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School officials relieved to get state help to deal with bus driver shortage

School officials relieved to get state help to deal with bus driver shortage

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A shortage of school bus drivers continues to be a challenge for Buffalo schools and other districts. (News file photo)

Gov. Kathy Hochul's announcement Sunday that the state will take more aggressive steps to address the pervasive school bus driver shortage couldn't come soon enough for local districts. 

Niagara Falls City School District Superintendent Mark Laurrie said his high school students are delayed between 45 minutes and an hour each day waiting for a yellow bus to take them home. And that extra down time has already led to a couple of after-school fights.

"Kids tend to get idle, and problems tend to occur," said Laurrie, adding that the district has to spend more money on supervision. "There’s such a trickle effect."

Many districts have also been forced to run longer bus routes because of the driver shortage, keeping children onboard for far longer than they are used to.

In Buffalo, the region's largest school district is struggling to get a minimum of at least 50 more school bus drivers on the road for the district to function adequately this school year, after it reduced the number of routes from 667 to 515 because of the driver shortage.

Hochul announced a multi-pronged effort Sunday to fill bus driver ranks, with stronger outreach to and recruitment from among the state's half million commercial driver's license holders, as well as the elimination of the two-week waiting period for commercial license applicants and expansion of driver testing sites.

"While the shortage of school bus drivers is not unique to New York State," Hochul said in a release, "I have directed state agencies to utilize creative approaches and use every tool at their disposal to help districts affected by the bus driver shortage, so we can bring in as many qualified bus drivers as possible as quickly as possible."  

As part of the statewide effort, agencies will survey commercial driver's license holders and share their information about potential, interested candidates with local school districts. The schools can work through these lists to recruit interested drivers in their area. In addition, the state will target currently unemployed drivers through the Department of Labor.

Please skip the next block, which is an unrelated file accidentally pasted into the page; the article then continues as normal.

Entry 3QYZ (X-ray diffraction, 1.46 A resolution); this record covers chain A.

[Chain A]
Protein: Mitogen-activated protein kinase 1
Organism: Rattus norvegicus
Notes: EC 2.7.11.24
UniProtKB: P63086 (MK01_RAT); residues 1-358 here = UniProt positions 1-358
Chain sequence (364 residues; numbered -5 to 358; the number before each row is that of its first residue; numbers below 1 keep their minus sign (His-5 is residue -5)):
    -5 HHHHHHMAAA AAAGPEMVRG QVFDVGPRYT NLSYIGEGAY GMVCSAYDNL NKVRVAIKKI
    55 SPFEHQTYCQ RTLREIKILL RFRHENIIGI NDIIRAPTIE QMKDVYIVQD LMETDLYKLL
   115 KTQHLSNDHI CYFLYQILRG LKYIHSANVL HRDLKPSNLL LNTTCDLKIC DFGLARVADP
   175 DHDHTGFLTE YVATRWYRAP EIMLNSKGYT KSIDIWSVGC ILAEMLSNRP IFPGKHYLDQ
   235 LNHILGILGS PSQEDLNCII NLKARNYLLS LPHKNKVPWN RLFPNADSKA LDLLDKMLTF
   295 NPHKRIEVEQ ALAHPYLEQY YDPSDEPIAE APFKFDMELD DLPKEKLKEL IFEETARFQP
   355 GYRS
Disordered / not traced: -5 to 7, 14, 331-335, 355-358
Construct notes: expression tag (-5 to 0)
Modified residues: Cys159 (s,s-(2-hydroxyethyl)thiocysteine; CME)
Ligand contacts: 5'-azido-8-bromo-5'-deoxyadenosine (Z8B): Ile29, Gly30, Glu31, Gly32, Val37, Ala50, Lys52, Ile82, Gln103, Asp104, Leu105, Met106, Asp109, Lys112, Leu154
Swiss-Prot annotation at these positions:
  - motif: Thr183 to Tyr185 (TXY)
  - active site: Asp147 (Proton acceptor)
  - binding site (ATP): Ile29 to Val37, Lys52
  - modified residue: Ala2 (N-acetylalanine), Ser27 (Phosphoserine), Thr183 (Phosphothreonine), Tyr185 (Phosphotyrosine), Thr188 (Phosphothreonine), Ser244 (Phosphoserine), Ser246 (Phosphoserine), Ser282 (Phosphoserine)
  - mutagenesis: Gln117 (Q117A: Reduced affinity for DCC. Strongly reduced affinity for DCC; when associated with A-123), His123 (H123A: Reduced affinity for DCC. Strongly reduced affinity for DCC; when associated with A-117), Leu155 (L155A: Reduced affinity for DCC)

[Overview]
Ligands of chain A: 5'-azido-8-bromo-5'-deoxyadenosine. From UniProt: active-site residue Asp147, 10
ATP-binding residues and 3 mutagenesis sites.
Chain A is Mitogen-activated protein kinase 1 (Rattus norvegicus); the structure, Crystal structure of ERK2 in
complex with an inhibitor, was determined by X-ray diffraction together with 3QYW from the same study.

The state is opening up new commercial driver's license road testing sites by taking advantage of large parking lots at State University of New York, Thruway Authority, New York Racing Association, and the Office of General Services locations. For school staff who currently hold a CDL, the state will set up expedited testing to obtain a permit to drive vans and buses temporarily.

Laurrie said the plan to expedite the commercial driver's license application process is a big help for the district.

"We kind of felt like we were on our own trying to solve this," he said. "So the attention the governor is putting on this is certainly an appreciated and necessary thing."

Buffalo Public Schools Superintendent Kriner Cash said in a prepared statement Sunday that he appreciated Hochul's quick response to what has been a national challenge and looks forward to putting the state's new strategies to use.

"We also look forward to continuing the productive dialogue on other creative approaches that can help close the gap in available drivers," he said.

He has also floated the idea of having National Guard members serve as school bus drivers on an emergency basis.

The district needs a minimum of 50 more drivers and up to 167 more to get back to full capacity, he said. Buffalo Public Schools currently has about 500 drivers on the road on any given day. High school students do not take school buses, using regular public transportation instead.

Both Cash and Laurrie said their districts have recruited many new bus drivers. Buffalo's bus contractor, First Student, has received more than 200 applications. But getting interested applicants through the training and application process is lengthy, requiring between 90 to 100 hours of training – in addition to the paperwork  which is why efforts by the state to shorten the application process are helpful.

Commercial driver's license holders are in great demand, and even some full-time bus and trucking jobs are going unfilled. Laurrie pointed out that while Niagara Falls public schools normally offer fresh fruit and vegetable carts for students, there haven't been any in the last two weeks because the person making the delivery is so overburdened with other deliveries because of personnel shortages. 

The fact that school bus driving jobs are part-time makes them less attractive than other positions where CDL drivers could work full time with benefits. School bus companies are offering signing bonuses of $1,000 to $1,500 to entice new drivers.

Laurrie said Niagara Falls bus drivers are needed for only two hours in the morning and two hours in the afternoon. But to encourage more people to consider becoming drivers, the district is offering other part-time work at the schools in the middle of the day for recruited applicants. 

In a prepared statement Sunday, New York State United Teachers President Andy Pallotta said Hochul's short-term efforts are important, but that long-term changes have to be made to recruit and keep school bus drivers.

“Any steps the state can take to expedite the process for obtaining a commercial driver’s license are welcome  as are steps on the local level to provide hardworking, deserving drivers with the fair pay and benefits that reflect the critical importance of their work safely transporting students," he said.

The Buffalo News: Good Morning, Buffalo

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